- The assessment of the baby’s Apgar score should not be from a distance. The Apgar score should be assessed at 1 minute, 5 minutes and 10 minutes of life to ensure that the baby is in a good condition continuously. Not all checks can be performed visually (for example checking the baby’s heart rate) and it has therefore been considered that the formal process requires the checks to be reviewed to minimise the individual nature of each assessment.
- The need for vigilance in observing the newborn to prevent SUPC has been noted. Factors such as postnatal midwifery tasks (e.g., placenta delivery, cleaning the mother and completing documentation) can have an impact on the ability of the midwife to effectively monitor the newborn when in skin-to-skin contact with the mother. During the investigation, it was noted that in 5 of the 12 cases, neonatal collapse occurred while the midwife was performing other duties. The ability to detect SUPC decreases under a high task load, and it is therefore recommended in the report that midwives stay vigilant as best they can and advise mothers of what to look for to reduce instances of SUPC.
- HSIB have noted that not having the correct tools and technology in the delivery suite is a systematic failure that can put the baby at risk of unobserved SUPC. Instances where the midwife has had to leave the room to collect the correct tools for suturing or keys for the drug cupboard have been recorded. Additionally, physical environment such as bad lighting in the room and organisational issues such as not enough beds in the delivery suite and staffing issues are factors that are hindering midwives’ ability to effectively observe and monitor newborn babies. A reluctance to call in community midwives due to the fact it takes resources from community care has also been observed. It has been recommended that trusts take more care with their workforce planning to ensure that where possible this is not an issue.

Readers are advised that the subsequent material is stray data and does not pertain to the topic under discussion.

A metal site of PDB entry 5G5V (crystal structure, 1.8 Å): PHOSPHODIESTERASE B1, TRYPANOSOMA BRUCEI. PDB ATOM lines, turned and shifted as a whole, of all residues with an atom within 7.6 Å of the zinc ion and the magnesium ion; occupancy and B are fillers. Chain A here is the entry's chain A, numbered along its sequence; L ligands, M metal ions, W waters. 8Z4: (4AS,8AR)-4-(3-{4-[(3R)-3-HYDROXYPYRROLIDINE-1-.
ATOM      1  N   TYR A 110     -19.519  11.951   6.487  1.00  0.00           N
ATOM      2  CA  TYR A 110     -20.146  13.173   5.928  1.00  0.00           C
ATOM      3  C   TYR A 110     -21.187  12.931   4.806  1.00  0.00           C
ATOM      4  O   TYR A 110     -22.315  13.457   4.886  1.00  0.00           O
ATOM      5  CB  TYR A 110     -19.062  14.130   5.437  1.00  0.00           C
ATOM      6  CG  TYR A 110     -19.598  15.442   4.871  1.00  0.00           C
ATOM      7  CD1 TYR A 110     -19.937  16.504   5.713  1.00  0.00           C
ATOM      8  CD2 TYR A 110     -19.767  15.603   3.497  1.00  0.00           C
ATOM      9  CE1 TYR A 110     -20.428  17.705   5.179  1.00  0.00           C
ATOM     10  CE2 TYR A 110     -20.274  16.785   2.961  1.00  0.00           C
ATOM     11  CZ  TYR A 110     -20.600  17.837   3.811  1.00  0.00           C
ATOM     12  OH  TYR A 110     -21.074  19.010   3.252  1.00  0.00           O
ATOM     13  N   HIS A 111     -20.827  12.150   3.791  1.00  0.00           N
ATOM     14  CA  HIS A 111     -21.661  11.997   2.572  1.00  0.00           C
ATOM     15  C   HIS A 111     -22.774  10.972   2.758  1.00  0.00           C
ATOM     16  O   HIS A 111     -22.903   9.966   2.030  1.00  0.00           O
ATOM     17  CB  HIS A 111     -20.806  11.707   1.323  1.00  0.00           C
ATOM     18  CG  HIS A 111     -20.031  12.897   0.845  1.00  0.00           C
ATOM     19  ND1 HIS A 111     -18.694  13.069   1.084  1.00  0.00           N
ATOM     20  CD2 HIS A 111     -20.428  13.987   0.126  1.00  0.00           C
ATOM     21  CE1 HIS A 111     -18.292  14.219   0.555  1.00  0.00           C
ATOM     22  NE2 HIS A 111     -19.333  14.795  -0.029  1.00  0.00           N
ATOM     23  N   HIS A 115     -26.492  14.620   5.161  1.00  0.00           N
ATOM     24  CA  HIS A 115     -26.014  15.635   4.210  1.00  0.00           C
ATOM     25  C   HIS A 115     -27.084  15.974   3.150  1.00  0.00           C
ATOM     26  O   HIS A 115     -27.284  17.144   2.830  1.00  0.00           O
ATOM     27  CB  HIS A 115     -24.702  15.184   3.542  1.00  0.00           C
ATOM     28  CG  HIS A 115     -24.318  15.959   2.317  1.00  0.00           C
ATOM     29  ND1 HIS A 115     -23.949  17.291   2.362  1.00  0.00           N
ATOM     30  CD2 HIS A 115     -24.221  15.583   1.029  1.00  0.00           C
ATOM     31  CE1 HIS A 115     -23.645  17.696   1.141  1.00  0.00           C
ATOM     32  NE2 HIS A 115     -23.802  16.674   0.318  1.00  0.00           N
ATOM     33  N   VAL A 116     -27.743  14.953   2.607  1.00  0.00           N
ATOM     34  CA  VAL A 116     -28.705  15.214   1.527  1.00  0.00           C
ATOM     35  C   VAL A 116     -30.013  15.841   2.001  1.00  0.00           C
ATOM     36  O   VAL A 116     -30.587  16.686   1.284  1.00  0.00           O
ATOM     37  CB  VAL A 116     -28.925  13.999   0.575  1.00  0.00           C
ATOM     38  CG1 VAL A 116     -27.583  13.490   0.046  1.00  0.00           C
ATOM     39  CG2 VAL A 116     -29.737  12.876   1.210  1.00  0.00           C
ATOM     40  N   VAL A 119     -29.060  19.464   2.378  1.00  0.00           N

- Following the HSIB investigations, UNICEF have updated their guidance with safety considerations and recommended that all maternity services update their policies in line with the new guidance to continue to meet the Baby Friendly standards and improve patient safety. In reference to then baby, it is important that the airway is maintained in the correct position, and that both mother and medical professional continuously listen for breathing irregularities, changes in colour, floppiness or the baby going cold as these are all symptoms of SUPC.
We are pleased to see that recommendations are being made regarding the safety of both mother and child during maternity care, particularly as we see regularly cases involving such risk factors. We at RWK Goodman warmly welcome any changes that can be made to improve patient safety and hope that all maternity services take these recommendations into account to ensure cases of SUPC are recognised as early as possible to protect infants.
RWK Goodman’s clinical negligence team has specialism in birth injuries. If you would like further information on the HSIB reports and birth injury claims, you can click here to read our HSIB guide or please do contact us for further, personalised legal advice.